Quick Legal Facts
Yes, effective February 2016.
Not a problem.
Possession of dangerous weapons, or transfer of the same to a minor, is prohibited.
Possession of dangerous weapons, other than firearms, on school premises is prohibited.
At a Glance:
Wisconsin law does not generally restrict the possession and carry of knives either openly or concealed. While there is a statute that prohibits the concealed carry of any ‘dangerous weapon’ (941.23), knives are specifically excluded from that prohibition.
The statute captioned Carrying a Concealed Knife (941.231) applies to persons convicted of certain crimes, subject to a restraining order, or having a mental disability.
939.22.Words and phrases defined
(10) “Dangerous weapon” means any firearm, whether loaded or unloaded; any device designed as a weapon and capable of producing death or great bodily harm; any ligature or other instrumentality used on the throat, neck, nose, or mouth of another person to impede, partially or completely, breathing or circulation of blood; any electric weapon, . . . or any other device or instrumentality which, in the manner it is used or intended to be used, is calculated or likely to produce death or great bodily harm.
941.20. Endangering safety by use of dangerous weapon
941.23. Carrying concealed weapon
(1) (ap) Notwithstanding s. 939.22(10), “dangerous weapon” does not include a knife.
941.231. Carrying a concealed knife
Any person who is prohibited from possessing a firearm under s. 941.29 who goes armed with a concealed knife that is a dangerous weapon is guilty of a Class A misdemeanor.
948.60. Possession of a dangerous weapon by a person under 18
948.61. Dangerous weapons other than firearms on school premises
66.0409. Local regulation of weapons (preemption)
There are no restricted or prohibited knives.
Concealed carry is not an issue. Knives may be carried openly or concealed.
Restrictions on Sale or Transfer:
It is unlawful under 948.60 to transfer a “dangerous weapon” as defined by 939.22 (10) to a minor. A knife may be considered a dangerous weapon.
Restrictions on Carry in Specific Locations/Circumstances:
Knives are prohibited at all schools K -12 which includes buildings and grounds, athletic fields, recreation areas, and any other property used or operated for school administration. Local governments may restrict the possession of knives at government facilities.
Yes. Wisconsin law, 66.0409, Local regulation of weapons, provides for statewide uniformity. It also contains a provision intended to prevent pretextual”disorderly conduct” violations based on knife possession:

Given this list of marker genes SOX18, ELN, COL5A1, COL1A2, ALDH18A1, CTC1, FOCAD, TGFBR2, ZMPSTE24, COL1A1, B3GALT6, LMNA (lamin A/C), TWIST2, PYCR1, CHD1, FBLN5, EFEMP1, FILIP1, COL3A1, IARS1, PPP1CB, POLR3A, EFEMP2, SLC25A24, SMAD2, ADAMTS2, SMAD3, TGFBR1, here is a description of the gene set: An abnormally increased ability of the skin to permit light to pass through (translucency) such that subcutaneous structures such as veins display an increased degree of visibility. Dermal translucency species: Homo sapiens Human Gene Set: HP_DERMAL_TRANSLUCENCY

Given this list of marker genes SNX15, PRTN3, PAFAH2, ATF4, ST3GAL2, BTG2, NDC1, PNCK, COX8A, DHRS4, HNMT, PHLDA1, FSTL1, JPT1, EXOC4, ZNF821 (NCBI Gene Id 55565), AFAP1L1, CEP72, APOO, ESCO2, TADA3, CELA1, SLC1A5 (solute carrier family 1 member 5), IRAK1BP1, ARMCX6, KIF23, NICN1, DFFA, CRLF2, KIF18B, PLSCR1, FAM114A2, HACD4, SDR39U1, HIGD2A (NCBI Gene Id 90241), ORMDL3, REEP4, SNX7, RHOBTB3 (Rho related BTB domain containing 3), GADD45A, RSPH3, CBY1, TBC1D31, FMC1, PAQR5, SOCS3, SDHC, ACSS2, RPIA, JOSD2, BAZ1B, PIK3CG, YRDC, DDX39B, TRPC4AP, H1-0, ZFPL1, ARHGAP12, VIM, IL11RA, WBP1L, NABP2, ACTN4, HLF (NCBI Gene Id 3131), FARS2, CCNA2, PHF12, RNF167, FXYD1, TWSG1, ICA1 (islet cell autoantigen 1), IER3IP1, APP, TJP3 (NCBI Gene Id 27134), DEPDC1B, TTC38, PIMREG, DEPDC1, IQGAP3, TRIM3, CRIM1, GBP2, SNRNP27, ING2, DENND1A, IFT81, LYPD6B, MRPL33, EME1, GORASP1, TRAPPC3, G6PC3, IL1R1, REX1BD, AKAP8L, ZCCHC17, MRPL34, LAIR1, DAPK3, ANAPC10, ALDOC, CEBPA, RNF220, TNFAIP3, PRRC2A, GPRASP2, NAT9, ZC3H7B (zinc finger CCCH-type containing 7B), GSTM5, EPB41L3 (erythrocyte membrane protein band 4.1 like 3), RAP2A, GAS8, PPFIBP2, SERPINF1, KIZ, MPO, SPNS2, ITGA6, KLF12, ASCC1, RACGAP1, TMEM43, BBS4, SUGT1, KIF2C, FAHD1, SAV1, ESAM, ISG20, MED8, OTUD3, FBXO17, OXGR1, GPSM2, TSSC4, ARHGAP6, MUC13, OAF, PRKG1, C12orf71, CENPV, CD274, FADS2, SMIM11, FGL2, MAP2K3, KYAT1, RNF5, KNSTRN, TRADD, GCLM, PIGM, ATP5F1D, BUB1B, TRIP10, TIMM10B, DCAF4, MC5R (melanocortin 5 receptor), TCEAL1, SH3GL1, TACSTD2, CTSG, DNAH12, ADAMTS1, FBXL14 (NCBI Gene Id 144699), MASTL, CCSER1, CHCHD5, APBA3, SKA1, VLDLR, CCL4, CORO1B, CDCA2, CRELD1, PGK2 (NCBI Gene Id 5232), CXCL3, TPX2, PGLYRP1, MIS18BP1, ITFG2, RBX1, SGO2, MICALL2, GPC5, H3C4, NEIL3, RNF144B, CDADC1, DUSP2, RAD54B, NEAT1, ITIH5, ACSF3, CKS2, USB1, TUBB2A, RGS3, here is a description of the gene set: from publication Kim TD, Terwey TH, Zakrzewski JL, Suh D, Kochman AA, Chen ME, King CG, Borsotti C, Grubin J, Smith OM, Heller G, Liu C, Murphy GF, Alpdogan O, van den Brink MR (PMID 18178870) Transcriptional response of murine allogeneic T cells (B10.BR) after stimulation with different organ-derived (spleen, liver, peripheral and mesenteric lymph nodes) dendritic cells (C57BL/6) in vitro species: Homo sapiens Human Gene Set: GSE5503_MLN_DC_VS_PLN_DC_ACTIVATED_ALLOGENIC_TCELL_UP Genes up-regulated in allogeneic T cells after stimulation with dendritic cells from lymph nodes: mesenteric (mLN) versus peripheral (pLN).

Unless other facts and circumstances that indicate a criminal or malicious intent on the part of the person apply, no person may be in violation of, or be charged with a violation of, an ordinance of a political subdivision relating to disorderly conduct or other inappropriate behavior for . . . or for carrying or going armed with a firearm or a knife, without regard to whether the firearm is loaded or the firearm or knife is concealed or openly carried. Any ordinance in violation of this subsection does not apply and may not be enforced.
Wisconsin law removes knives from the general concealed carry prohibition but does not similarly bar all knives from being a “dangerous weapon” for purposes of transfers to minors for example. There is essentially no clear appeal court-level guidance on what knives, if any, may be dangerous weapons.
The relevant portion of the statutory definition provides:
‘Dangerous weapon’ means. . . any device designed as a weapon and capable of producing death or great bodily harm; . . . or any other device or instrumentality which, in the manner it is used or intended to be used, is calculated or likely to produce death or great bodily harm. 939.22. (10).
Knives clearly designed as a weapon might be considered dangerous weapons based on this definition, although very few knives would be included in such a category.
Violations of Chapter 941 involving knives are Class A misdemeanors and carry a maximum of 9 months confinement and/or a fine of up to $10,000.
From an overall perspective, Wisconsin allows a very healthy degree of freedom with respect to knives. People in Wisconsin should not become complacent when traveling into neighboring Illinois or other states where more significant restrictions and penalties may apply.
Updated December 10, 2019, by Daniel C. Lawson.